Profile Books 15.99 (1-86197-909-6); Church Times Bookshop 14.
Between Plato and Prozac: David Self considers the 3000-year-old pursuiof happine
ACCORDING to the surveys, sex makes everyone feel better. The second-besthing appears to be having a drink after work with your friends. Lesobviously, work also contributes greatly to human happiness. Even morsurprisingly, four per cent of us enjoy traffic jams. Happiness means differenthings to different people.
Nowadays, however, a great number of us regard happiness as our birthrightand, if we feel deprived of the sensation, we turn to anti-depressants, a lifcoach, alcohol, or even Botox.
This is Richard Schoch's premise: "Somewhere between Plato and Prozachappiness stopped being a lofty achievement and became an entitlement." He thetakes us on a 3000-year journey, in which he considers the differing attitudeto happiness of the Epicureans, the Stoics, the 18th-century Utilitarian(notably the philosopher Jeremy Bentham), and the great world faiths.
He begins his chapter on Christianity by suggesting that one result of thincarnation was that happiness came to be understood as "an intimatrelationship with God", and that only in the next life could true happiness bexperienced. Not until the 13th century did the medieval Church "allow a morearthbound approach", in Thomas Aquinas's teaching that "God wants us to finhappiness," having pointed us in the direction of bliss at the moment ocreation.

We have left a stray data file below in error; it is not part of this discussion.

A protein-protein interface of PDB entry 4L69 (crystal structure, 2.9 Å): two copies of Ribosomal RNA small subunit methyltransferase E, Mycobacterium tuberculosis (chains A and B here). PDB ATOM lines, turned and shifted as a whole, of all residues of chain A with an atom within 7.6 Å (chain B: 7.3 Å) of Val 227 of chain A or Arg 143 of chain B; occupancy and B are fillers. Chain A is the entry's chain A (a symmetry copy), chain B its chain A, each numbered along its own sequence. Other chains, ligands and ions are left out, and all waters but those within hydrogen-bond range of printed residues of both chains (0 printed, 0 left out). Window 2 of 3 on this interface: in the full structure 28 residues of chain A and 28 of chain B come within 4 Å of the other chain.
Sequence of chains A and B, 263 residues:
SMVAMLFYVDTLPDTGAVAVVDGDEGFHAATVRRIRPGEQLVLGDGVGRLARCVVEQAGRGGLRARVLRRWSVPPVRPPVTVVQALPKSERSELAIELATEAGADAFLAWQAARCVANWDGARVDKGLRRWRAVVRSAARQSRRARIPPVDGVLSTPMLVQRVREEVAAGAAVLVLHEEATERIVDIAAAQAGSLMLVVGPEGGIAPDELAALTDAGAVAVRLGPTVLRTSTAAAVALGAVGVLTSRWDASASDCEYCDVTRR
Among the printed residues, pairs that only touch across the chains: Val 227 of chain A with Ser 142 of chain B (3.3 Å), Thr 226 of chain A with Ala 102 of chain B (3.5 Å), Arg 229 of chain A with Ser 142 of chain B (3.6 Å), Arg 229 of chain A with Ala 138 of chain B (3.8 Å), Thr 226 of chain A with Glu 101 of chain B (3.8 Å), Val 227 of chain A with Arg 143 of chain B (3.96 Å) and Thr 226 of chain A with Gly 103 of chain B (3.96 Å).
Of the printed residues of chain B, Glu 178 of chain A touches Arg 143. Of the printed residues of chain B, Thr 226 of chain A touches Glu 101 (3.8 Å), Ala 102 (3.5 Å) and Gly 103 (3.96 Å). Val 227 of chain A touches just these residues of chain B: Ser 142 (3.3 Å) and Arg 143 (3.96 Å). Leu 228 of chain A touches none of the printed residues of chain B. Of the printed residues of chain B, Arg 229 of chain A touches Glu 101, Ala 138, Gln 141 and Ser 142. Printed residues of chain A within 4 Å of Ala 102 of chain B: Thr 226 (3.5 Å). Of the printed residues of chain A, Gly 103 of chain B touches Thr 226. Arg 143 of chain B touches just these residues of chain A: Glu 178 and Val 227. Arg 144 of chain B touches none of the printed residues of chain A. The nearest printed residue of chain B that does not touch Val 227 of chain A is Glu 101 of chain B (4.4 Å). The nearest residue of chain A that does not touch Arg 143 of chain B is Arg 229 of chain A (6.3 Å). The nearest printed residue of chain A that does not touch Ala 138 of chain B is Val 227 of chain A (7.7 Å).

Professor Schoch also reminds us that Aquinas (whose thinking was shaped ipart by Aristotle) taught that it was "unnatural for mankind to turn away frohappiness". For Aquinas, that goal lay not in bodily perfection, but in uniowith God. Even so (we are reminded), Aquinas did not regard the body as "thlocus of shame": on his deathbed, the theologian called for the Song of Songto be read to him.
The Christian reader will find interest in other chapters. For exampleEpicurus taught that happiness was achieved not through bodily satisfactionbut in quiet contentment. Mystic Sufi Muslims attain happiness by overcominselfishness. An ancient story about a Bedouin sheikh, which a Hebrew poeturned into the Book of Job, teaches us that happiness is won by asking, in thmidst of suffering: "What does life expect of me?"
The author may be writing for atheists and agnostics as much as believersall will benefit from his humanity, humour, and warmth - even if his finaanswer is that life is a process of striving, and that it is in that strivinthat true happiness lie
To order this book, email the details to church times bookshop